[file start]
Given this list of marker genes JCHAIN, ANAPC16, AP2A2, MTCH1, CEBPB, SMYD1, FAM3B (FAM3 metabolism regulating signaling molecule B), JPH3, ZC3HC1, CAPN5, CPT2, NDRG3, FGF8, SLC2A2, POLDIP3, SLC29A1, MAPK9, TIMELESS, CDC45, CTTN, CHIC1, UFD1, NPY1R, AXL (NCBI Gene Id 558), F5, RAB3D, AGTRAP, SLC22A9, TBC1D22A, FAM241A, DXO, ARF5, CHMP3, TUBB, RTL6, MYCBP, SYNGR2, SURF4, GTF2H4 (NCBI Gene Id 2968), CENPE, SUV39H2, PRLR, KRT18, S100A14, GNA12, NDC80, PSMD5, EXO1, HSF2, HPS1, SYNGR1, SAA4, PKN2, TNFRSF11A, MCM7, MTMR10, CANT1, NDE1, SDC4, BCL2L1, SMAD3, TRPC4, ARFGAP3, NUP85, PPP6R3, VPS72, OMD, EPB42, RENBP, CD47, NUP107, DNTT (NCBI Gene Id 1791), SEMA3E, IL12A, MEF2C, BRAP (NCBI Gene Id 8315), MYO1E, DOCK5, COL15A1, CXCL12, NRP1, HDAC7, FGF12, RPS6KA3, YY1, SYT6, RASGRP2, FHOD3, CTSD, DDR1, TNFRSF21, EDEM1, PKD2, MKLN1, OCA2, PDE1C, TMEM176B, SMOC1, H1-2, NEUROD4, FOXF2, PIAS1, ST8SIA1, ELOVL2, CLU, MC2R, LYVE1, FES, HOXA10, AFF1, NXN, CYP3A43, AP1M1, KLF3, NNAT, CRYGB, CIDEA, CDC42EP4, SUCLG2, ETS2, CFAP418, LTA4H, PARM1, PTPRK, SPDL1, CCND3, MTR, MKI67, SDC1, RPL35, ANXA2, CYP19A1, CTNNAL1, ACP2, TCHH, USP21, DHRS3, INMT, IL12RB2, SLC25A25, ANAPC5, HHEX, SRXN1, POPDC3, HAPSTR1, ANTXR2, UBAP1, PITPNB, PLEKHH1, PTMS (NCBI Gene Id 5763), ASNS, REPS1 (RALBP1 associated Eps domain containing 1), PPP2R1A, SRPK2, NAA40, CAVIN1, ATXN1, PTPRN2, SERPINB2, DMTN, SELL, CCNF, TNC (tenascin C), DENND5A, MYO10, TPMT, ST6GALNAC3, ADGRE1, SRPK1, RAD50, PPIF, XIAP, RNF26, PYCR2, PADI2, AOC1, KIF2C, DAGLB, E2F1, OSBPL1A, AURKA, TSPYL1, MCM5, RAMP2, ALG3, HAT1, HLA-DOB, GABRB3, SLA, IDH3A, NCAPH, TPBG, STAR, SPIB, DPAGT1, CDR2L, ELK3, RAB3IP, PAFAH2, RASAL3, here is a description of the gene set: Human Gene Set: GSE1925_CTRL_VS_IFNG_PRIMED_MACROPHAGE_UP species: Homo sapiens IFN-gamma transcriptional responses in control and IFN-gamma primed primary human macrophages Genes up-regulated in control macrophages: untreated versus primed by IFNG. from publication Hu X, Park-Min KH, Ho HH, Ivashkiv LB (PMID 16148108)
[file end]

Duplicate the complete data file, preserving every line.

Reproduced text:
Given this list of marker genes JCHAIN, ANAPC16, AP2A2, MTCH1, CEBPB, SMYD1, FAM3B (FAM3 metabolism regulating signaling molecule B), JPH3, ZC3HC1, CAPN5, CPT2, NDRG3, FGF8, SLC2A2, POLDIP3, SLC29A1, MAPK9, TIMELESS, CDC45, CTTN, CHIC1, UFD1, NPY1R, AXL (NCBI Gene Id 558), F5, RAB3D, AGTRAP, SLC22A9, TBC1D22A, FAM241A, DXO, ARF5, CHMP3, TUBB, RTL6, MYCBP, SYNGR2, SURF4, GTF2H4 (NCBI Gene Id 2968), CENPE, SUV39H2, PRLR, KRT18, S100A14, GNA12, NDC80, PSMD5, EXO1, HSF2, HPS1, SYNGR1, SAA4, PKN2, TNFRSF11A, MCM7, MTMR10, CANT1, NDE1, SDC4, BCL2L1, SMAD3, TRPC4, ARFGAP3, NUP85, PPP6R3, VPS72, OMD, EPB42, RENBP, CD47, NUP107, DNTT (NCBI Gene Id 1791), SEMA3E, IL12A, MEF2C, BRAP (NCBI Gene Id 8315), MYO1E, DOCK5, COL15A1, CXCL12, NRP1, HDAC7, FGF12, RPS6KA3, YY1, SYT6, RASGRP2, FHOD3, CTSD, DDR1, TNFRSF21, EDEM1, PKD2, MKLN1, OCA2, PDE1C, TMEM176B, SMOC1, H1-2, NEUROD4, FOXF2, PIAS1, ST8SIA1, ELOVL2, CLU, MC2R, LYVE1, FES, HOXA10, AFF1, NXN, CYP3A43, AP1M1, KLF3, NNAT, CRYGB, CIDEA, CDC42EP4, SUCLG2, ETS2, CFAP418, LTA4H, PARM1, PTPRK, SPDL1, CCND3, MTR, MKI67, SDC1, RPL35, ANXA2, CYP19A1, CTNNAL1, ACP2, TCHH, USP21, DHRS3, INMT, IL12RB2, SLC25A25, ANAPC5, HHEX, SRXN1, POPDC3, HAPSTR1, ANTXR2, UBAP1, PITPNB, PLEKHH1, PTMS (NCBI Gene Id 5763), ASNS, REPS1 (RALBP1 associated Eps domain containing 1), PPP2R1A, SRPK2, NAA40, CAVIN1, ATXN1, PTPRN2, SERPINB2, DMTN, SELL, CCNF, TNC (tenascin C), DENND5A, MYO10, TPMT, ST6GALNAC3, ADGRE1, SRPK1, RAD50, PPIF, XIAP, RNF26, PYCR2, PADI2, AOC1, KIF2C, DAGLB, E2F1, OSBPL1A, AURKA, TSPYL1, MCM5, RAMP2, ALG3, HAT1, HLA-DOB, GABRB3, SLA, IDH3A, NCAPH, TPBG, STAR, SPIB, DPAGT1, CDR2L, ELK3, RAB3IP, PAFAH2, RASAL3, here is a description of the gene set: Human Gene Set: GSE1925_CTRL_VS_IFNG_PRIMED_MACROPHAGE_UP species: Homo sapiens IFN-gamma transcriptional responses in control and IFN-gamma primed primary human macrophages Genes up-regulated in control macrophages: untreated versus primed by IFNG. from publication Hu X, Park-Min KH, Ho HH, Ivashkiv LB (PMID 16148108)